Indians protest over rape of 74-year-old nun

Indian students hold a poster as they protest near the convent school where an elderly nun was raped in Ranaghat, 79 km north of Calcutta, India, 16 March 2015. Image copyright EPA
Image caption Concerns over rape in India are running high

Hundreds of people have held a silent demonstration to protest against the rape of an elderly nun in the Indian state of West Bengal.

Ten men have been detained in connection with the incident, which happened early on Saturday morning.

But none of them resemble the six alleged attackers who were caught on CCTV burgling the convent before the 74-year-old nun was raped.

The nun is being treated in a Kolkata (Calcutta) hospital.

Image copyright AFP
Image caption The students of the convent have joined the protests

Monday's protesters - ranging from schoolchildren to elderly people - held banners with slogans such as "Save Women" and "Save India".

Similar demonstrations have been reported in other parts of the country.

A BBC correspondent in Kolkata says the rape case and recent attacks on churches have made Indian Christians feel insecure, although it is not clear whether the assault on the convent was sectarian.

The attackers ransacked the convent school in Ranaghat and stole money before raping the nun in the convent itself.

The Chief Minister of West Bengal, Mamata Banerjee, has promised swift and strong action against those involved. The special police service of the state, the CID, has taken over the investigation.

Christians prayed and lit candles during Monday's vigil.

'Shame and pain'

Kolkata Archbishop Thomas D'Souza said in a statement that it was important to ensure that "an inhuman act" like this should not take place again.

"It has brought a lot of shame and pain to all concerned".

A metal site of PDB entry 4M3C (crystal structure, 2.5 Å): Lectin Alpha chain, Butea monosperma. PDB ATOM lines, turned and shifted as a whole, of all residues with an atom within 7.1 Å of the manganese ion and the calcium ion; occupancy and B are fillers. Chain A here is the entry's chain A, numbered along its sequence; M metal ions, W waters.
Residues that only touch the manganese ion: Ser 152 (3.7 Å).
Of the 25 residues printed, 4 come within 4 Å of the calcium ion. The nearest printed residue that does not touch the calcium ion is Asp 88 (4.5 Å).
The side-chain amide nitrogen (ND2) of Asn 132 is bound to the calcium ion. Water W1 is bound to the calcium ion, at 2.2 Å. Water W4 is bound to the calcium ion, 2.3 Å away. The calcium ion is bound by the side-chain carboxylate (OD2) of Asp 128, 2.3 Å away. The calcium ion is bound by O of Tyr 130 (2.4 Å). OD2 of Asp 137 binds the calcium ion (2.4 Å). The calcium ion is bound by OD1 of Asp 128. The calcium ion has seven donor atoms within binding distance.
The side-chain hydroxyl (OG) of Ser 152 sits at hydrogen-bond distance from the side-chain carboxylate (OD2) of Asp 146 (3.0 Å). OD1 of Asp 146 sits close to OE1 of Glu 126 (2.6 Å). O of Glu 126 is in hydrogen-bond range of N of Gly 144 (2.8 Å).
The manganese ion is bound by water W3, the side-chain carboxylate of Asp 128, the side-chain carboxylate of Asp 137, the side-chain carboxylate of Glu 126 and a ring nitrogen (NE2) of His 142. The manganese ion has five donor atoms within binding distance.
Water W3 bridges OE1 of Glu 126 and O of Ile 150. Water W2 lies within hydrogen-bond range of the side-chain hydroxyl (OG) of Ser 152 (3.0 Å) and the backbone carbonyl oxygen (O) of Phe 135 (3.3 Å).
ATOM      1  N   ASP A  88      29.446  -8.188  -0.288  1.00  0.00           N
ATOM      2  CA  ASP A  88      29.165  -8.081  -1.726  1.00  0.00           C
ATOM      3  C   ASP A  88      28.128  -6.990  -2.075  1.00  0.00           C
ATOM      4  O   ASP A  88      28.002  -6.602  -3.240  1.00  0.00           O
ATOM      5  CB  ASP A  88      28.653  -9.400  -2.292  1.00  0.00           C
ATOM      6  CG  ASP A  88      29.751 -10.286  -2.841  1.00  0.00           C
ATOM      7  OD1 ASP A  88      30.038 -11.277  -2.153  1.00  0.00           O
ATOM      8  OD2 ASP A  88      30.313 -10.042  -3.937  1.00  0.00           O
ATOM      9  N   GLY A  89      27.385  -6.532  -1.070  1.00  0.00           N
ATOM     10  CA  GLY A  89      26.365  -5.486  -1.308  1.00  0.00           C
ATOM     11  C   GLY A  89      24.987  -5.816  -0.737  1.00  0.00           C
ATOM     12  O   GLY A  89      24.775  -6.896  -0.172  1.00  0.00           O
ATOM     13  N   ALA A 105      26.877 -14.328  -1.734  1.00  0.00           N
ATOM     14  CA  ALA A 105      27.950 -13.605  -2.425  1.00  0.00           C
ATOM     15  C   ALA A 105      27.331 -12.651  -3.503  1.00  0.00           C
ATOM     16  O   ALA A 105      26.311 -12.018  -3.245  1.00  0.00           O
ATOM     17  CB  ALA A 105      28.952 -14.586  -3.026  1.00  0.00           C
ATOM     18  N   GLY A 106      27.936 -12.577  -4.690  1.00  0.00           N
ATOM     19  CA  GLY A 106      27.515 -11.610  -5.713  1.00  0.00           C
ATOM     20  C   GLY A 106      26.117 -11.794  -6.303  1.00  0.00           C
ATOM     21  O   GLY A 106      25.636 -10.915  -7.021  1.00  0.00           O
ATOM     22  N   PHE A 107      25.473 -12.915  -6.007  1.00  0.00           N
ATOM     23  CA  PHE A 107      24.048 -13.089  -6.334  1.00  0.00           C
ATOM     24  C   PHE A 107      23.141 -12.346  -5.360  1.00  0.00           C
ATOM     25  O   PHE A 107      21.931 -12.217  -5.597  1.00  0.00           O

Image copyright AFP PHOTO / West Bengal Police
Image caption Police have released images of the suspects and offered a reward for information

The police are investigating reports that the attack on the nun could have been an act of revenge.

The Calcutta Telegraph reports the convent had received threats after the recent expulsion of a pupil.

"The principal of the school called me up and sought police protection. After receiving the complaint over the phone, I took the initiative of sending policemen there. The policemen rushed there and dispersed the troublemakers," senior police official Rajarshi Mitra told the newspaper.

Father D'Souza said the assailants in Saturday's attack stole money from the school, vandalised the chapel, broke open the tabernacle and took away the ciborium - the sacred vessel used during Mass.

Christian groups have recently held protests in the capital, Delhi, saying they are being targeted and demanding better protection.

Some highlight a series of recent attacks by vandals on churches in the city.

Concerns over rape are particularly high in India at the moment after the government banned a BBC documentary earlier this month that featured an interview with an unapologetic rapist.

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